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Beyond Mainframe Data Access: The Need for Smart Data Pipelines

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smart data pipelines

Smart data pipelines take data from its source (e.g., a mainframe), put the data into the right format needed by those working with it, and integrate the data with the appropriate systems and tools.

The easy access to and power of cloud platforms is disrupting modern business. Now, lines of business and data scientists can run analytics and generate reports on vast volumes of data, elastically scaling up or down compute power depending on demand and getting results quickly, all without setting up infrastructure.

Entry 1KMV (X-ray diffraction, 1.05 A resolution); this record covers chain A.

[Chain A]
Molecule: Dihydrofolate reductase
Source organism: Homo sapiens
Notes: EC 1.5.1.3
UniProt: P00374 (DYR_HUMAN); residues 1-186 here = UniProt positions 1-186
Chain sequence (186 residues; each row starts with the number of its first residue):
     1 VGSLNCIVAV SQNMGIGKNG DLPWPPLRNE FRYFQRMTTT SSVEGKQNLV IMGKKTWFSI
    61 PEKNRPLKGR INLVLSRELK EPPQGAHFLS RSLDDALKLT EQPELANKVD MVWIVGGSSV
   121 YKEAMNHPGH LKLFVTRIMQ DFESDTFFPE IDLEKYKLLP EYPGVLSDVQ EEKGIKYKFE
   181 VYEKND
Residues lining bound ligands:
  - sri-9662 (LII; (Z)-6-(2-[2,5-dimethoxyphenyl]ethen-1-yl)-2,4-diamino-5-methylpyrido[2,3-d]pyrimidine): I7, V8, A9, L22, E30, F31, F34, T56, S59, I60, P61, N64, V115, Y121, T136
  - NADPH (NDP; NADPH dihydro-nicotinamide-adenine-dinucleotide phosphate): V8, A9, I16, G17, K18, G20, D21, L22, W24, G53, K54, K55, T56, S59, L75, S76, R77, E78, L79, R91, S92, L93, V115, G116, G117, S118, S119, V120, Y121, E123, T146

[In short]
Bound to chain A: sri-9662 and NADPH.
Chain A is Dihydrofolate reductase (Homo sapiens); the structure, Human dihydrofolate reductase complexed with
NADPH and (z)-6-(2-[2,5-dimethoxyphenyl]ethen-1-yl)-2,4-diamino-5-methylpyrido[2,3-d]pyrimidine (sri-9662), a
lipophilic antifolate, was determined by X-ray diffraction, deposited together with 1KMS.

One highly valuable data source that many want to use resides on mainframes. There are two aspects to using that data. First, the data must be made available and, some might say, liberated from the mainframes. The second is the data must then be delivered to the cloud systems in a format suitable for the intended purposes.

The situation is a bit like making use of water held in reservoirs. The water must first be released, then directed to a destination for its final use. And depending on the specific use case, along the way, that water might need to be diverted, converted (i.e., turned into ice), or combined, such as is the case when it is an ingredient in a beverage product or concrete.

Freeing up mainframe data

For years, access to mainframe data was a tightly controlled operation. Providing the data so it can be made available for reports or analysis requires great effort. The work is challenging and often takes too long to meet the changing needs of businesses today in a time frame that would make the information useful.